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Mercedes-Benz E300 Hybrid: Test Drive Review

Date: 20 November 2012   |   Author: Jack Carfrae

Category: Upper medium
P11D price: £39,590
Key rival: Peugeot 508 RXH

Mercedes has bucked the trend for petrol-powered hybrids and followed French manufacturers Peugeot and Citroen by introducing a diesel-electric hybrid to the marketplace.

Available as a saloon and an estate, the E300 Hybrid marks the premium German brand's first serious stab at a mass-market hybrid in the UK, and is pitched squarely at the corporate arena.

Already clean and frugal in its standard guise, the firm's existing 204hp 2.1-litre diesel engine provides most of the power. It's bolstered by a 27hp electric motor, itself powered by a 19kW lithium-ion battery pack, which provide consistent extra shove and electric-only propulsion at low speeds.

Mercedes claims that the extra poke from the electric motor culminates in performance that's on a par with a six-cylinder engine. It's a slightly bold claim because the E300 comes across more like a powerful four-cylinder, but it's by no means short of punch, especially in the mid range.

What it does lack is the smoothness of a six-cylinder, as the smaller engine is a little gruff and unrefined, while the shift between electric and internal combustion power isn't as seamless as it is in other hybrids such as the Toyota Prius. Save for that and the silence at low speed, you'd never know you were driving anything other than a conventional E-class, though.

Road noise is intrusive, which is surprising given the fact that we tested the car on its smallest 16-inch alloy wheels. Mercedes specifies 17-inch wheels as standard, but the smaller rims can be had as a no-cost option. That sounds pedantic but it's worthwhile, because 17s add another 2g/km (it emits 109g/km on 16-inch wheels) and nudge the Merc up one BIK band to 14%.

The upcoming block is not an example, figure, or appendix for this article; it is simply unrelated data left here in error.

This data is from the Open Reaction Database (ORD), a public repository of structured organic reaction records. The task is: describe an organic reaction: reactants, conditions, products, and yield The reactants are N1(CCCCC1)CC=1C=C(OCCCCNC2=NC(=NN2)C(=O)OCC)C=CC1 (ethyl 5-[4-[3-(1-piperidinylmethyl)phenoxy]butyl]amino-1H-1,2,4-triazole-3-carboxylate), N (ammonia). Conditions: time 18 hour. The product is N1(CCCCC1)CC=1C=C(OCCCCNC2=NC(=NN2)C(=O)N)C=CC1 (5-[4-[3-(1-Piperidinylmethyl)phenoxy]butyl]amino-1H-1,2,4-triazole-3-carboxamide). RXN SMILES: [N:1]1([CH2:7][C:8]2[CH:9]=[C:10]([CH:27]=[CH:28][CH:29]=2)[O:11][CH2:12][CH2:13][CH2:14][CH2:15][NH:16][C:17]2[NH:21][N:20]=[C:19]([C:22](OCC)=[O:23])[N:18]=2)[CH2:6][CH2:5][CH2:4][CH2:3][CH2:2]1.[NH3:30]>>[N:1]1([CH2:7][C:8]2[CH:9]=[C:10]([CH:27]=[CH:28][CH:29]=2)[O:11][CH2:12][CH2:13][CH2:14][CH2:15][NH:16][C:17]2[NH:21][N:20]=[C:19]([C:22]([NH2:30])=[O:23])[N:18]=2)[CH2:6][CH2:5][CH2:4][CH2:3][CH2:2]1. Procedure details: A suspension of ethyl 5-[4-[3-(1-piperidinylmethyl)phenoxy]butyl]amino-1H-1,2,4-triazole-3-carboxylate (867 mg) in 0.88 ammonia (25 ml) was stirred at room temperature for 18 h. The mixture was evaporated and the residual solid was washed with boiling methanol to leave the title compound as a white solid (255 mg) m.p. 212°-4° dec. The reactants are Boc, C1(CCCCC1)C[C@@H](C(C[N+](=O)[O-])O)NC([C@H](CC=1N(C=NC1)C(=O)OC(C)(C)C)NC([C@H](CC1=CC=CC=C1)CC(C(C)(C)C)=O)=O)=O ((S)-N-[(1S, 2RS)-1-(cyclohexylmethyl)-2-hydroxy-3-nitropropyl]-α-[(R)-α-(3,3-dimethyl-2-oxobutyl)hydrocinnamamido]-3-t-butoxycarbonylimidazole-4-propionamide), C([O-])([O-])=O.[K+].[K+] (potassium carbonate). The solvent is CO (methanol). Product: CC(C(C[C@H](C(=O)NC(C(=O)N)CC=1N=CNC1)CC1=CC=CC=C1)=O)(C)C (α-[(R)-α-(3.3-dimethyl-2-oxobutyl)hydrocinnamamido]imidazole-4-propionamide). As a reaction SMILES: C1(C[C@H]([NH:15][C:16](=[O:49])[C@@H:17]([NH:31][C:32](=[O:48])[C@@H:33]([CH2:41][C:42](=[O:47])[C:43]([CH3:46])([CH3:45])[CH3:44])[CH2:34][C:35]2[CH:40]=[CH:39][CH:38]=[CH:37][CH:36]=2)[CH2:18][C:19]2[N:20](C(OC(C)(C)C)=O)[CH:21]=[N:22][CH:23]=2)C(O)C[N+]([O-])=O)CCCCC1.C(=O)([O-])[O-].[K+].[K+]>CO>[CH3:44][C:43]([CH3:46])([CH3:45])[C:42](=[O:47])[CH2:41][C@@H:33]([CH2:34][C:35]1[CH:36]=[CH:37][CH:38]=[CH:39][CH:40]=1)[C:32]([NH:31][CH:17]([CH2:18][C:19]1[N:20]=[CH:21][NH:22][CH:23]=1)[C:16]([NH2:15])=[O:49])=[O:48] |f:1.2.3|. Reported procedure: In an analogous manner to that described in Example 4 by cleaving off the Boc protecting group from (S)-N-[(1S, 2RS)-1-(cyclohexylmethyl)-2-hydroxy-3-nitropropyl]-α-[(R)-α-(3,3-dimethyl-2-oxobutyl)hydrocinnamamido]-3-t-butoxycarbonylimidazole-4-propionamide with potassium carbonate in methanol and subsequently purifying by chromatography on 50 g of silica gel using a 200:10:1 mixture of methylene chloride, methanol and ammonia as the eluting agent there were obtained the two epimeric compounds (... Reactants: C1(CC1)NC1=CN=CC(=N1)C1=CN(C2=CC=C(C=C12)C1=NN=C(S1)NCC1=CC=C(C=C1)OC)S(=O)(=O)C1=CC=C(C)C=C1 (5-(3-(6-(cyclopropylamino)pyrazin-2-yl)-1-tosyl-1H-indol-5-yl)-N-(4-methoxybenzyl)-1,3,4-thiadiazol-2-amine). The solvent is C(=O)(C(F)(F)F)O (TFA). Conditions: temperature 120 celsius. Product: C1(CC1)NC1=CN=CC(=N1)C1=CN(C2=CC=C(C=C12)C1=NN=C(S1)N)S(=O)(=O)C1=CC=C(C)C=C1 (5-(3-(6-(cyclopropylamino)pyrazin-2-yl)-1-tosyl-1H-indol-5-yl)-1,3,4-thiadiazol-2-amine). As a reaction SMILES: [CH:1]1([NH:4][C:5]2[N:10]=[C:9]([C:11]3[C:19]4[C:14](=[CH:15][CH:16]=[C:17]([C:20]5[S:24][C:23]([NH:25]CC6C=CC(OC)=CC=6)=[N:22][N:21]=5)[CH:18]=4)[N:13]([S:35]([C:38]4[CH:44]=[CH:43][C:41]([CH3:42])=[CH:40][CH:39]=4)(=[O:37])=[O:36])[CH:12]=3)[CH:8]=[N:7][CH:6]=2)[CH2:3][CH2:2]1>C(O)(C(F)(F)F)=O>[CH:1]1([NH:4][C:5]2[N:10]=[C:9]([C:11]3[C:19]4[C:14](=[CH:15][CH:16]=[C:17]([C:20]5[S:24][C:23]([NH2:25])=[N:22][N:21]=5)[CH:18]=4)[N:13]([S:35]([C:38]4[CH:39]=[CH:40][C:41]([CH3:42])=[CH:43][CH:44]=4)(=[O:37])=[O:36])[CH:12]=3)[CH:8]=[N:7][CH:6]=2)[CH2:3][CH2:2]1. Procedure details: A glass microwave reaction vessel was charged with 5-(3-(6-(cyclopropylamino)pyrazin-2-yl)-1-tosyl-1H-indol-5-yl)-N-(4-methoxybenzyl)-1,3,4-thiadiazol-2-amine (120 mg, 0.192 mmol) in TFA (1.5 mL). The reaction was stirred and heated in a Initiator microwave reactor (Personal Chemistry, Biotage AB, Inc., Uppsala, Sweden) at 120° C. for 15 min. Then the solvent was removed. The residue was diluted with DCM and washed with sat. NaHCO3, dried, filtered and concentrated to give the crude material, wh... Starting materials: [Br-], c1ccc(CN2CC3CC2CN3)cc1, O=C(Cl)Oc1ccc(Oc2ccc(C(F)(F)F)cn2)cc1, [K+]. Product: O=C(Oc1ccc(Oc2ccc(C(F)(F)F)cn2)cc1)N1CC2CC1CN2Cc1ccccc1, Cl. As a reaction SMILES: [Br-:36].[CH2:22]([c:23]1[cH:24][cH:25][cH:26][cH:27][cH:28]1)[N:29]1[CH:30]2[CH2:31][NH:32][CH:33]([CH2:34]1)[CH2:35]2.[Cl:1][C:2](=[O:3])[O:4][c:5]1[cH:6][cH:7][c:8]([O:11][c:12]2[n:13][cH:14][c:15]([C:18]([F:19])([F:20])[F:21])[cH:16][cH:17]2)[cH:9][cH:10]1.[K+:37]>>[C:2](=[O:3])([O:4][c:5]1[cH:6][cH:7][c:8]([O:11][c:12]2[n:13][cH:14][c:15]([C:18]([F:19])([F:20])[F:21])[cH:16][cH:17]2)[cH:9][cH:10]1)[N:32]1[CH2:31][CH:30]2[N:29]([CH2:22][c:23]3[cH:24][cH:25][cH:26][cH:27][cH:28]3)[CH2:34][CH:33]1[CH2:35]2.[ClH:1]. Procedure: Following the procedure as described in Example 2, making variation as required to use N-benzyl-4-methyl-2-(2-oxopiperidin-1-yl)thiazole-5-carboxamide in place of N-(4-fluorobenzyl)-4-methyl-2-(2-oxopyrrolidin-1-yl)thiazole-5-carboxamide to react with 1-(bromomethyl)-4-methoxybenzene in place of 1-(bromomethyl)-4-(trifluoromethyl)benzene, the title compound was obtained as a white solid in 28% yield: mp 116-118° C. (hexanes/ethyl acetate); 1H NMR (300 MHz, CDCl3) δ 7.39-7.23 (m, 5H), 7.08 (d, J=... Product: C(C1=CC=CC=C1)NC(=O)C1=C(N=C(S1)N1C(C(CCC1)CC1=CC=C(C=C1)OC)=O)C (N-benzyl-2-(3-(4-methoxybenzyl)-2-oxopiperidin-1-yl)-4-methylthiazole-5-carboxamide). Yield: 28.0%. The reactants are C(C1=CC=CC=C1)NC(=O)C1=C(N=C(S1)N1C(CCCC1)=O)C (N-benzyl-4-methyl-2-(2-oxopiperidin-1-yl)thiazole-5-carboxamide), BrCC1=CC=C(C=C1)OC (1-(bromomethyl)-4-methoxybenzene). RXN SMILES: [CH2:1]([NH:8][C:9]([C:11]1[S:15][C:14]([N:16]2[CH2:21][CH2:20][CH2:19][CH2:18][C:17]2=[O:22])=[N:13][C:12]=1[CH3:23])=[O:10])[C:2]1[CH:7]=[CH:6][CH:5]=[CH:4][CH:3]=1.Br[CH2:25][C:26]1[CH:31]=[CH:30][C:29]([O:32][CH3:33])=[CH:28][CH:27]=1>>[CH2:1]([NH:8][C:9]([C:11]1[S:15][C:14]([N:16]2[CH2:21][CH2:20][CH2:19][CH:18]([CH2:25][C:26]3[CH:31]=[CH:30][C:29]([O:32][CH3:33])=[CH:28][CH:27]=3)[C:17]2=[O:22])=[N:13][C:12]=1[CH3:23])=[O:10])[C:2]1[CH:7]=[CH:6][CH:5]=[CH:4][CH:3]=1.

In terms of cost, there is a significant P11D premium over and above a run-of-the-mill diesel E-class - you won't see much change from £40,000 (and that's without adding any extra equipment), while the most basic and affordable E200 CDI SE costs £28,950

Even with the extra purchase cost, the rock-bottom emissions make it possible to write down the cost of the car for the life of its business usage. Diesel hybrids also dodge the 3% benefit-in-kind levy that is heaped on conventional diesel-engined models, so there's plenty of incentive to absorb the additional P11D cost from the corporate side of the fence.

At present, the E300 Hybrid has the perk of occupying a section of the business car market by itself. Yes, other diesel hybrids - namely the Peugeot 508 RXH and the Citroen DS5 Hybrid4 - are available, and they are cheaper and also cleaner, but the Merc remains

in a different class because of its badge appeal, which counts in this sector. BMW's Active Hybrid 5 runs it closest in terms of status, but even with a hybrid drivetrain, a 3.0-litre 306hp petrol engine will win over few business customers, leaving the Mercedes in an attractive league of its own.

Mercedes-Benz BlueTEC E300 Hybrid
P11D price£39,645
Model price range£29,125-£74,920
Fuel consumption65.7mpg
CO2 (tax) 109g/km (13%)
BIK 20/40% per month£86/£172 (estimated)
Service interval15,000 miles
Insurance (1-50)group 19
Warranty3yrs unlimited mls
Boot space540/N/A litres
Engine size/power2143cc 204hp (plus 27hp
electric motor)
Top speed/0-62mph150mph/7.5secs
On sale December 2012
VerdictAs conventional and
desirable as upper
medium hybrids come


As conventional and desirable as upper medium hybrids come